Still, some within the union disagree.

“I feel we should be remote until every single person who goes to school is tested,” said Lydia Howrilka, a history and government teacher in New York who is part of the UFT Solidarity faction within the union. “I feel like we’ve been abandoned by everybody.”

Some students around the country, too, have pushed for virtual school. Petitions have launched in Boston, Oakland and Montgomery County, but so far districts have stuck with their plans to continue in person. A comment on Reddit from a New York City high school student describing a chaotic day of missing teachers, close contact with students who tested positive for the coronavirus and scant learning drew some 1,400 responses.

On Tuesday, hundreds of students walked out of Brooklyn Technical High School in support of a remote option.

Chicago’s new agreement will set forth criteria for closing schools with outbreaks, provide KN95 masks for educators and students, and allow the option to take an unpaid leave of absence if an employee’s medical condition puts them at higher risk of severe illness from covid-19. Last week, the union refused to teach in person, saying they wanted a return to remote learning. The school system responded by canceling classes, making Chicago one of a few U.S. cities without in-person classes after winter break.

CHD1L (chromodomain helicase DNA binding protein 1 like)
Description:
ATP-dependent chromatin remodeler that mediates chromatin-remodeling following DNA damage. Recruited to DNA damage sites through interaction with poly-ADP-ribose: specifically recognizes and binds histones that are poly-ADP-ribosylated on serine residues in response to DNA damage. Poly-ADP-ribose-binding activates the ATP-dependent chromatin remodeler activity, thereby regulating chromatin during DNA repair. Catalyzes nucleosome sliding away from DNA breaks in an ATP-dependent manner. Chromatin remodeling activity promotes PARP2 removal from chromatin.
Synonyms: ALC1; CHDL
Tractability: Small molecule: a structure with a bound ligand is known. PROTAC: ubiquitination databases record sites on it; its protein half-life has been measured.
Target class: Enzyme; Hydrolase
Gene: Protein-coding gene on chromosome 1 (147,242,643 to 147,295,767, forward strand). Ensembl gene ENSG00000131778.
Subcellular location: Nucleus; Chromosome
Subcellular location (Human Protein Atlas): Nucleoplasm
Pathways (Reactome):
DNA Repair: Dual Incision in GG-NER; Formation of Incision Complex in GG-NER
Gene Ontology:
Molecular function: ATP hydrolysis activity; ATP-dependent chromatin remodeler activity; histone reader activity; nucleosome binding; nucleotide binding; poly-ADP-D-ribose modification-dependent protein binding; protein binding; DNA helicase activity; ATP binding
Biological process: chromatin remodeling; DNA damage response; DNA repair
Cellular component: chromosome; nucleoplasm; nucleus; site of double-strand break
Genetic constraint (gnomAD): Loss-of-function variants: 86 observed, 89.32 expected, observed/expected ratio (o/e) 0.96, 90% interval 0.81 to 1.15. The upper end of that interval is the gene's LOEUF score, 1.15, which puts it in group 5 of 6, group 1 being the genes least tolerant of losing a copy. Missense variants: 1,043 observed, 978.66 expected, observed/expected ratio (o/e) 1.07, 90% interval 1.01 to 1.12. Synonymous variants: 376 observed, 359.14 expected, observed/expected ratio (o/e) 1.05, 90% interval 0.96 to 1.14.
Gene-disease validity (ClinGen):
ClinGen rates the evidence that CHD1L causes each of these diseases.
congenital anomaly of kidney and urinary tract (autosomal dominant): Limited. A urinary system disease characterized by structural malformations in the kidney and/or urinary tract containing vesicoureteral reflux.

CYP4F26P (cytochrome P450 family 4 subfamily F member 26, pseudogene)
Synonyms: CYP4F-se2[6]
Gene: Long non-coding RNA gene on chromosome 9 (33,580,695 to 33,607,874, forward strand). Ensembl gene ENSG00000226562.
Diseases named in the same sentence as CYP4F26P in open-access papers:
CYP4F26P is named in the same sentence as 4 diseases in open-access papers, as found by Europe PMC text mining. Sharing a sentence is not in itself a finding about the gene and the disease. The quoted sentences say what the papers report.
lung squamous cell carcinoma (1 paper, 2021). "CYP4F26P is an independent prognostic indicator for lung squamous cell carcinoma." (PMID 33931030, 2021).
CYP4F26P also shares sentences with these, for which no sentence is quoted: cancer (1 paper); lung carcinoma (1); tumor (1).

“Someone asked who won and who lost,” Lightfoot told reporters. “No one wins when our students are out of a place where they can learn the best and where they’re safest.”

Nearly two-thirds of the teachers union’s House of Delegates voted to return to schools, said Jesse Sharkey, the union president. The decision will be subject to ratification by the rest of the union’s 25,000 members.

How the pandemic is reshaping education

One major complaint from teachers was that the city had not set up a system to effectively test students for the virus before they returned to buildings. Other communities, including D.C., have staged effective “test-to-return” programs, and in Chicago, the district encouraged students to take coronavirus tests near the end of the winter break, but thousands of those tests were deemed invalid. Some samples were labeled unsatisfactory after delayed deliveries to labs because of weather and holiday traffic.

The standoff in Chicago was reminiscent of last school year’s battles between teachers unions, which saw in-person school as too dangerous, and school systems, which were trying to reopen buildings.

Still, many districts have struggled to cover classes for absent teachers, and some have seen large numbers of students out after testing positive or being exposed to the virus.

Last week, some schools shifted to remote learning because of high coronavirus numbers, others delayed the start of school to allow for testing of students before they returned from winter break, and still others were interrupted by a snowstorm. But no other significant district saw the sort of acrimony or standoff that unfolded in Chicago.